I will also talk about the Cetoniine flower chafers collected and described by Alfred Russell Wallace in the Malay Archipelago, and how we recognise Wallace’s material from other contemporary specimens, as well as the similarities and differences between techniques used and the chafers collected in Borneo by Wallace in the 1860s, Bryant in the 1910s, and expeditions of ourselves and our colleagues in the 2000s.

 

Lydia Smith and Lucia Chmurova, Specimen Mounters and trainee acrobats
As part of the forest section at Science Uncovered this year we are going to have a table centred on the diversity of life that you may see and hear in tropical forests. Scientists at the Natural History Museum are regularly venturing out to remote locations around the world in search of new specimens for its ever expanding collection.

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L&L acrobatic team on an undergraduate trip to Borneo with Plymouth University.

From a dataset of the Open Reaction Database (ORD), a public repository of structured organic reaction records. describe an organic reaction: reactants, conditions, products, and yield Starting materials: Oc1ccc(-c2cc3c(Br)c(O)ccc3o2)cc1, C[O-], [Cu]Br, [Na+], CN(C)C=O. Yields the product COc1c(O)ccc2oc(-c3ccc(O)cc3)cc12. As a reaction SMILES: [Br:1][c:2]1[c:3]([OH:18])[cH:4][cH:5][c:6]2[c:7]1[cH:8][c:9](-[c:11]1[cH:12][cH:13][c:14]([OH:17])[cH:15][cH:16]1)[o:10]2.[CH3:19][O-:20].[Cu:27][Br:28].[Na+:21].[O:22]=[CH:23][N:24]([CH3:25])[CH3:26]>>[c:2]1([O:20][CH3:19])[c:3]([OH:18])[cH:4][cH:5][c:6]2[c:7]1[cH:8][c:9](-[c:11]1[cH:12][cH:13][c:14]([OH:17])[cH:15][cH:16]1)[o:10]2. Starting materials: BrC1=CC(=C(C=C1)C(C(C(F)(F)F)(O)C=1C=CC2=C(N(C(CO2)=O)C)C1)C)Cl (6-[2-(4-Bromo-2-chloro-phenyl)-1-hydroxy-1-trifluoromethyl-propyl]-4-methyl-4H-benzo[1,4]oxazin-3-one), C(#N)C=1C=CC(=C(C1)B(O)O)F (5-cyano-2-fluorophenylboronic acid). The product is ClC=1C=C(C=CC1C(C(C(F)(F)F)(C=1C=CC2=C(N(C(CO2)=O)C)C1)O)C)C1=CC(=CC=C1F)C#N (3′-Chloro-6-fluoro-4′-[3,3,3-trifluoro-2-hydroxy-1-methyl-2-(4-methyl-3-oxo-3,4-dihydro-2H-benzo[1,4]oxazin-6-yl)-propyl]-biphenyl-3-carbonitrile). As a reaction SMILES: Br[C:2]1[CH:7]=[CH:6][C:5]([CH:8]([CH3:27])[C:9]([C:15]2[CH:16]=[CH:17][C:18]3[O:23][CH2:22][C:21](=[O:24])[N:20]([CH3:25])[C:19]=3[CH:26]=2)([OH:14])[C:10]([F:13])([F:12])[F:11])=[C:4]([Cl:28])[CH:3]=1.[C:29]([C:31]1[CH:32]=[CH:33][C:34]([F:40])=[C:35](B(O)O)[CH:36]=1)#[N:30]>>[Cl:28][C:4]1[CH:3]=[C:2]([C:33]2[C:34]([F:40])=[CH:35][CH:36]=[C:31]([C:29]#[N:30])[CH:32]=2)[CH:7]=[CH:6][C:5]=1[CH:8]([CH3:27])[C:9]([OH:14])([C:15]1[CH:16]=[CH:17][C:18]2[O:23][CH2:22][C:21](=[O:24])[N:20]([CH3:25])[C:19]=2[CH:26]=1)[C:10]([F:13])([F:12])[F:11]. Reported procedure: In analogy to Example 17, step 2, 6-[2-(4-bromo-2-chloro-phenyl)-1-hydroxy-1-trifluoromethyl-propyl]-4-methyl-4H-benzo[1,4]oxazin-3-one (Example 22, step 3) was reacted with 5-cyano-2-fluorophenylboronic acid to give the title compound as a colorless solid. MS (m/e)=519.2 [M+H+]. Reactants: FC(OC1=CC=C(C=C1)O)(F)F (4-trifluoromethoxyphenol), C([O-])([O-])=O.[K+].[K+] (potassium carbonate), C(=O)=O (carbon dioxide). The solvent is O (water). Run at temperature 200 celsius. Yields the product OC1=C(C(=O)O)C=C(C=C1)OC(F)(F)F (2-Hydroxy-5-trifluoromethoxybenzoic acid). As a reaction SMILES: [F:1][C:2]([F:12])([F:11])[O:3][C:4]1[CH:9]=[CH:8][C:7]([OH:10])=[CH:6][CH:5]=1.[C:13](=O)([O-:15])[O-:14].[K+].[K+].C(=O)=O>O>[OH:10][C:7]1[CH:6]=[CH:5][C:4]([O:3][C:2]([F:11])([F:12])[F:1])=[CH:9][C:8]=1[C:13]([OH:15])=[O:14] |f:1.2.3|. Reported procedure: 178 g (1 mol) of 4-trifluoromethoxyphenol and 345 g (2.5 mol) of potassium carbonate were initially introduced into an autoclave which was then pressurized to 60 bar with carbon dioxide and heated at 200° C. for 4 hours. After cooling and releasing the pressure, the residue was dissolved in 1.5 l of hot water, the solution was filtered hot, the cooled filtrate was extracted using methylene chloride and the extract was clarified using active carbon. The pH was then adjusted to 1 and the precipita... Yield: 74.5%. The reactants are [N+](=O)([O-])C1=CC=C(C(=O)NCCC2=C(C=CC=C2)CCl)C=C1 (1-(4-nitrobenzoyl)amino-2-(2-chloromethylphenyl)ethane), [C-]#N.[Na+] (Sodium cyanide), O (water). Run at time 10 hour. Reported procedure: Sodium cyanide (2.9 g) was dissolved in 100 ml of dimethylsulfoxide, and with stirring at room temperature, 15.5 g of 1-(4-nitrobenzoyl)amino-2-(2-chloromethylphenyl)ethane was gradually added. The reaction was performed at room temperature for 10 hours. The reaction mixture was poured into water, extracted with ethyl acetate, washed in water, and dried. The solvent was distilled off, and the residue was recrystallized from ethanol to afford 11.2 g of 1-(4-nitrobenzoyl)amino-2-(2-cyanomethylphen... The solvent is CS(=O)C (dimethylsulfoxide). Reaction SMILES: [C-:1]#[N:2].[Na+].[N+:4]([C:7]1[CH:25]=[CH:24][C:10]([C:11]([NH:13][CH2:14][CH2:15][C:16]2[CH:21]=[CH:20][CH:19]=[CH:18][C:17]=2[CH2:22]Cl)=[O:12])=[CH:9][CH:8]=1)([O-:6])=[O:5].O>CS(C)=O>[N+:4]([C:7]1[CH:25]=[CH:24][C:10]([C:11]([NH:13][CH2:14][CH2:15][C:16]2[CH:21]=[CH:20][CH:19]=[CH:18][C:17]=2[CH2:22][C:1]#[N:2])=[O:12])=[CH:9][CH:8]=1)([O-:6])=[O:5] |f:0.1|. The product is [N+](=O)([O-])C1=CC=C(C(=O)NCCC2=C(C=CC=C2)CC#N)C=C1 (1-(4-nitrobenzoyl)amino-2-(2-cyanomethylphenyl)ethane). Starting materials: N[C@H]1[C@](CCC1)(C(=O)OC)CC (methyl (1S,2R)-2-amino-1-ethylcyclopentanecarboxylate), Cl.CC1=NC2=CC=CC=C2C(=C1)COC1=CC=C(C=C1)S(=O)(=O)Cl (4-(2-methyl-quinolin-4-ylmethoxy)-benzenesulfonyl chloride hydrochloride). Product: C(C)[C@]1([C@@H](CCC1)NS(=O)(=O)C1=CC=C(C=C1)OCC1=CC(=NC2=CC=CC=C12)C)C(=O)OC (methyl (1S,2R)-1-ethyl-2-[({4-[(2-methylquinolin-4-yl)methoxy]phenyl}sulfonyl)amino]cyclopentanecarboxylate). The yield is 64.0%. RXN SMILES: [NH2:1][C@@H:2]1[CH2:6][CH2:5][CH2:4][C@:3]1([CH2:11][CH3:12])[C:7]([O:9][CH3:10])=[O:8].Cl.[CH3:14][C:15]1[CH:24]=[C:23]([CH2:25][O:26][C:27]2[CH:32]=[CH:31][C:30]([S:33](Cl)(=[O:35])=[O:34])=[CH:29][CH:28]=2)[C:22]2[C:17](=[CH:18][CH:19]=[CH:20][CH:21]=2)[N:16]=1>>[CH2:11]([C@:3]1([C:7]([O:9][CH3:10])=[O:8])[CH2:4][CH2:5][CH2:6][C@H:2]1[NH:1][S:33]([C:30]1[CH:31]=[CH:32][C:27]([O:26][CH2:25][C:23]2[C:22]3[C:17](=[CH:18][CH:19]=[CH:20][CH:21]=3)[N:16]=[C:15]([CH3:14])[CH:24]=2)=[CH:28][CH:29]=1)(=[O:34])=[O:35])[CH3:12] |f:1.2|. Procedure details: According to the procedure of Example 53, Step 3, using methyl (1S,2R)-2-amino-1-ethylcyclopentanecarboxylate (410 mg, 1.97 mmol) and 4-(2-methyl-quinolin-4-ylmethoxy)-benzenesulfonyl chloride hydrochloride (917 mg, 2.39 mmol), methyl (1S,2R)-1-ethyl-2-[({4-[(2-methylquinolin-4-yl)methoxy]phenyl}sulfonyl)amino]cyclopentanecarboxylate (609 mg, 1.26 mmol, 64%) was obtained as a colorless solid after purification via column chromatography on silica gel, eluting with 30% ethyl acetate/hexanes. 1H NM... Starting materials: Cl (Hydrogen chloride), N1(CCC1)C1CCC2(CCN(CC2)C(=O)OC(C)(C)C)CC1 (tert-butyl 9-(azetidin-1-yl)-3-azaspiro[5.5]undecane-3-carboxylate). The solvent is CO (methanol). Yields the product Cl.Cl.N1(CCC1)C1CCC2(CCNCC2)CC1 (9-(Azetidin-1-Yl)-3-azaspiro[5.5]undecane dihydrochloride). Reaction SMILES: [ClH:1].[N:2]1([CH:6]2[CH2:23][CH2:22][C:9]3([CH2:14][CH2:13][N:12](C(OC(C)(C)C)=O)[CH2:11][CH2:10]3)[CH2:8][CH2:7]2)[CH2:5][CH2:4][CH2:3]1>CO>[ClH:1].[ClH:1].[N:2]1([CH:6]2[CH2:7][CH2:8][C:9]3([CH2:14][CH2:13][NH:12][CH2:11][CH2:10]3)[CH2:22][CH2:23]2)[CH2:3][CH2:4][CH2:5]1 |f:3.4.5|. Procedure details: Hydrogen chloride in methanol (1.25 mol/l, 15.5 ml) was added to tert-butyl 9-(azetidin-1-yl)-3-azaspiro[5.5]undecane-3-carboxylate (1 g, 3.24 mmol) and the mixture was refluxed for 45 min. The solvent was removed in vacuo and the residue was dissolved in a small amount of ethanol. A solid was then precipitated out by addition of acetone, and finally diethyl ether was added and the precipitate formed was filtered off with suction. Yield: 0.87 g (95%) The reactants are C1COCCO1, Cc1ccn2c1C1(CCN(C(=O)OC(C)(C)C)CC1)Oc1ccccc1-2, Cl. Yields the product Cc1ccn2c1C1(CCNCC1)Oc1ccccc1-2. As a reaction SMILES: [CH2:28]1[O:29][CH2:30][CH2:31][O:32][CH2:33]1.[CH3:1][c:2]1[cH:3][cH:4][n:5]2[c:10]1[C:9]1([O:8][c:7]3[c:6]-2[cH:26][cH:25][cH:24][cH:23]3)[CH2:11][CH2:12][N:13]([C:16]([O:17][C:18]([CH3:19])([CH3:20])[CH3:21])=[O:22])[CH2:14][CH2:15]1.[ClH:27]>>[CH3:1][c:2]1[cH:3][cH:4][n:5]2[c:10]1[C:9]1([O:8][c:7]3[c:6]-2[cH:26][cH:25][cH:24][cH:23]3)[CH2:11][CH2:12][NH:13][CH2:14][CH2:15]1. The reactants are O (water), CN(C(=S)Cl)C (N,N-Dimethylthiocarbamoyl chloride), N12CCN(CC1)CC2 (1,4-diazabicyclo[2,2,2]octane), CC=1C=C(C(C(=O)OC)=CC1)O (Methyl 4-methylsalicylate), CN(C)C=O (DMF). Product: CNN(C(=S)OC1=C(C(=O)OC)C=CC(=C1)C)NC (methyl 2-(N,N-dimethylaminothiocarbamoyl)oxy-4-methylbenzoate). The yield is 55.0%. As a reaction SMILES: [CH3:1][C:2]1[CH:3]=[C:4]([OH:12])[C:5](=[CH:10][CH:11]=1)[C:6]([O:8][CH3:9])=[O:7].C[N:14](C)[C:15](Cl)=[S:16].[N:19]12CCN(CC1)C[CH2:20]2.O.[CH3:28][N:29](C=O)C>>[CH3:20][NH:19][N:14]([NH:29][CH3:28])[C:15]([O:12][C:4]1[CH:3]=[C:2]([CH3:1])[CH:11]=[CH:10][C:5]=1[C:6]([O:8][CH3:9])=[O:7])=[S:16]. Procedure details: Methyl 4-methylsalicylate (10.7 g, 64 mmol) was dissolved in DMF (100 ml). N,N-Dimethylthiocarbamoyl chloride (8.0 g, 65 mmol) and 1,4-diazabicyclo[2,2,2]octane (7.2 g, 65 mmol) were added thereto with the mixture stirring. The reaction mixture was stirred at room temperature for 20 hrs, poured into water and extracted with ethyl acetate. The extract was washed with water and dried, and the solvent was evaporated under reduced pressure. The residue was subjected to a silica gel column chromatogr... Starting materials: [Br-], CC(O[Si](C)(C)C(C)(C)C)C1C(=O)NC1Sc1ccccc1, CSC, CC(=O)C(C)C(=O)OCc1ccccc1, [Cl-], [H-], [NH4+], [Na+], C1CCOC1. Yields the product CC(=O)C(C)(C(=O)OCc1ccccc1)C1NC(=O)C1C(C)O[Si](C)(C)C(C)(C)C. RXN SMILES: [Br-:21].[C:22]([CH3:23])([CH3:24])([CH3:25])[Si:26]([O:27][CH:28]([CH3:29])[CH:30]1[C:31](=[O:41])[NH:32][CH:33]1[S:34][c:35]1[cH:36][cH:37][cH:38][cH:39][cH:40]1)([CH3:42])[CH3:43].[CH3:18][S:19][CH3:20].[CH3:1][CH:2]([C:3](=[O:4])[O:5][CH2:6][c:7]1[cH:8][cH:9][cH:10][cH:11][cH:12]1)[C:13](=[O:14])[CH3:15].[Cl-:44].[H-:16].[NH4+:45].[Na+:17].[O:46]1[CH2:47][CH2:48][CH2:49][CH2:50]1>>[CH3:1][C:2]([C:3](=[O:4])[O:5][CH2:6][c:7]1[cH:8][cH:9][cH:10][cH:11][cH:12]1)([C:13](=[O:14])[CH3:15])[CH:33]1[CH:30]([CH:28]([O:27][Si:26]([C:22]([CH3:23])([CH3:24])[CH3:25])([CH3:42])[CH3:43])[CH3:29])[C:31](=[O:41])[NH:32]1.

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Maliau Basin, Borneo: Lucia injects some colour into an otherwise pedestrian flight interception trap

 

We will be displaying some of the traps used to catch insects (and most importantly beetles!) along with showing some specimens recently collected. We will also have a sound game where you can try your luck at guessing what noises go with what forest creatures. Good luck and we look forward to seeing you!

 

Hitoshi Takano, Scientific Associate and Museum Cricketer

Honey badgers, warthogs and Toto - yes, it can only be Africa! This year at Science Uncovered, I will be talking about the wondrous beetles of the African forests and showcasing some of the specimens collected on my recent fieldtrips as well as historic specimens collected on some of the greatest African expeditions led by explorers such as David Livingstone and Henry Morton Stanley.

 

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Museum cricket team, The Archetypes (yes, really!). Hitoshi walking off, centre field, triumphant! Far right, Tom Simpson, Cricket Captain and one of the excellent team organising Science Uncovered for us this year.

 

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Mount Hanang, Tanzania: Jungle fever is a common problem amongst NHM staff. Prolonged amounts of time in isolated forest environments can lead to peculiar behaviour and an inability to socialise...but don't worry, he'll be fine on the night...